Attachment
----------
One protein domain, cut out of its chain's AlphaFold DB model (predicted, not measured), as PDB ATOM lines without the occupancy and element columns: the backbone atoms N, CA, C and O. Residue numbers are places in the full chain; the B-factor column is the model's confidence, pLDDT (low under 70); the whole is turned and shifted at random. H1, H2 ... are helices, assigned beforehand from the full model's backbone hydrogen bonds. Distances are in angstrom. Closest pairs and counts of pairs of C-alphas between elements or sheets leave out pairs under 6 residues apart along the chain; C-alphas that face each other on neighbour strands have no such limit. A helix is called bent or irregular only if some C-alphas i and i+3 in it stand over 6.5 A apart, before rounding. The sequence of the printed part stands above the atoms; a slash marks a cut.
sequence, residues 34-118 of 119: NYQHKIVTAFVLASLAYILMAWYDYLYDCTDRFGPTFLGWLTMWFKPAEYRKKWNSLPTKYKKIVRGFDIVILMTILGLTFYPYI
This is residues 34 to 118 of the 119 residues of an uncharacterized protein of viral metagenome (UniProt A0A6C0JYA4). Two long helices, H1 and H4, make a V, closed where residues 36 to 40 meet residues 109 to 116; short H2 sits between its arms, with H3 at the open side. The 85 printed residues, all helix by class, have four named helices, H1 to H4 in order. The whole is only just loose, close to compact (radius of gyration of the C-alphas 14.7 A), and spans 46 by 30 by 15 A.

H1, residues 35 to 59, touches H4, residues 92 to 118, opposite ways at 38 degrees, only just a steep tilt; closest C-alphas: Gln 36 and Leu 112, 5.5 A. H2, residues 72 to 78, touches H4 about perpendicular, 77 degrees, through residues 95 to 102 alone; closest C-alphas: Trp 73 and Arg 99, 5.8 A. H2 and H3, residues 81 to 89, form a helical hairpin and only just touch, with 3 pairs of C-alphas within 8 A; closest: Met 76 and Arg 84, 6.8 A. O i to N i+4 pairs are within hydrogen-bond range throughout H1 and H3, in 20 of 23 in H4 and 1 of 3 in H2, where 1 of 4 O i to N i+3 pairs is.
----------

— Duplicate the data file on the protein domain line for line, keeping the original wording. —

One protein domain, cut out of its chain's AlphaFold DB model (predicted, not measured), as PDB ATOM lines without the occupancy and element columns: the backbone atoms N, CA, C and O. Residue numbers are places in the full chain; the B-factor column is the model's confidence, pLDDT (low under 70); the whole is turned and shifted at random. H1, H2 ... are helices, assigned beforehand from the full model's backbone hydrogen bonds. Distances are in angstrom. Closest pairs and counts of pairs of C-alphas between elements or sheets leave out pairs under 6 residues apart along the chain; C-alphas that face each other on neighbour strands have no such limit. A helix is called bent or irregular only if some C-alphas i and i+3 in it stand over 6.5 A apart, before rounding. The sequence of the printed part stands above the atoms; a slash marks a cut.
sequence, residues 34-118 of 119: NYQHKIVTAFVLASLAYILMAWYDYLYDCTDRFGPTFLGWLTMWFKPAEYRKKWNSLPTKYKKIVRGFDIVILMTILGLTFYPYI
This is residues 34 to 118 of the 119 residues of an uncharacterized protein of viral metagenome (UniProt A0A6C0JYA4). Two long helices, H1 and H4, make a V, closed where residues 36 to 40 meet residues 109 to 116; short H2 sits between its arms, with H3 at the open side. The 85 printed residues, all helix by class, have four named helices, H1 to H4 in order. The whole is only just loose, close to compact (radius of gyration of the C-alphas 14.7 A), and spans 46 by 30 by 15 A.

H1, residues 35 to 59, touches H4, residues 92 to 118, opposite ways at 38 degrees, only just a steep tilt; closest C-alphas: Gln 36 and Leu 112, 5.5 A. H2, residues 72 to 78, touches H4 about perpendicular, 77 degrees, through residues 95 to 102 alone; closest C-alphas: Trp 73 and Arg 99, 5.8 A. H2 and H3, residues 81 to 89, form a helical hairpin and only just touch, with 3 pairs of C-alphas within 8 A; closest: Met 76 and Arg 84, 6.8 A. O i to N i+4 pairs are within hydrogen-bond range throughout H1 and H3, in 20 of 23 in H4 and 1 of 3 in H2, where 1 of 4 O i to N i+3 pairs is.